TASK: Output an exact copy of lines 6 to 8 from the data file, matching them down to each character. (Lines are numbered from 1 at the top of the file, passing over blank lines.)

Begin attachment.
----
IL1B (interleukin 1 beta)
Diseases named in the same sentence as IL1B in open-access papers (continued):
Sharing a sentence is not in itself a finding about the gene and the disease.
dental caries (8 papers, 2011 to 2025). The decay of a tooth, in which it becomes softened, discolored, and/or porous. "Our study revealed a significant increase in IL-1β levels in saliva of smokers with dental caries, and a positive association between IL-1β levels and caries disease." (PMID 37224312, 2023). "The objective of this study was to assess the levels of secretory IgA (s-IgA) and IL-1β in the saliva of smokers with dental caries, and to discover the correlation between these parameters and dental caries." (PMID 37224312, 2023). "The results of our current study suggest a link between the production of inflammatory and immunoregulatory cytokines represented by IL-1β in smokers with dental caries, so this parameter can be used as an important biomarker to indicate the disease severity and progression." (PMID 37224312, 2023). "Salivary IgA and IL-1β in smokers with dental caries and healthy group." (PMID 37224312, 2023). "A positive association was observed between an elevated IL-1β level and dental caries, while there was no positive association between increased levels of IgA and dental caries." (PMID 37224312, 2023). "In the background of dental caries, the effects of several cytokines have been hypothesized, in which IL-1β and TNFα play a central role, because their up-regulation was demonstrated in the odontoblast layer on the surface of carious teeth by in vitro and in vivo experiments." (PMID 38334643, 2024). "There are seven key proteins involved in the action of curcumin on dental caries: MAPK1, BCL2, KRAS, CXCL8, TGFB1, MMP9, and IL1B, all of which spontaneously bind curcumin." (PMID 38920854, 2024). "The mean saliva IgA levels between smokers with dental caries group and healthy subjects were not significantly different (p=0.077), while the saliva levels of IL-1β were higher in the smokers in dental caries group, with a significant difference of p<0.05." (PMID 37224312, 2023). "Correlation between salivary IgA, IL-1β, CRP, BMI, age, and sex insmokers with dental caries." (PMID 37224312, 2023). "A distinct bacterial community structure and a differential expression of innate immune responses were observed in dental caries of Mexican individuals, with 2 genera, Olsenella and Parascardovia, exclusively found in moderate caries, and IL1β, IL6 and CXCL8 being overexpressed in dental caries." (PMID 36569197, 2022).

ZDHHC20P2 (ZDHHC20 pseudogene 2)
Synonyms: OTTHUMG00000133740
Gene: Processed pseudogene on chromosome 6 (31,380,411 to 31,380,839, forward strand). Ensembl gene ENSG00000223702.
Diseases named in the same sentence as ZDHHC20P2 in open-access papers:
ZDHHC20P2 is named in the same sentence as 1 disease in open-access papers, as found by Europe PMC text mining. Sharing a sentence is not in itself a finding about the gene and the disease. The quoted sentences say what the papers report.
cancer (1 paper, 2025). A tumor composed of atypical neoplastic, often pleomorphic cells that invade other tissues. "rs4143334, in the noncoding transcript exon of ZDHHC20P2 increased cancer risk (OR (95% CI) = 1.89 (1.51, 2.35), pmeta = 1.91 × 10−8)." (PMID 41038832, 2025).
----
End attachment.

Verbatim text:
Synonyms: OTTHUMG00000133740
Gene: Processed pseudogene on chromosome 6 (31,380,411 to 31,380,839, forward strand). Ensembl gene ENSG00000223702.
Diseases named in the same sentence as ZDHHC20P2 in open-access papers: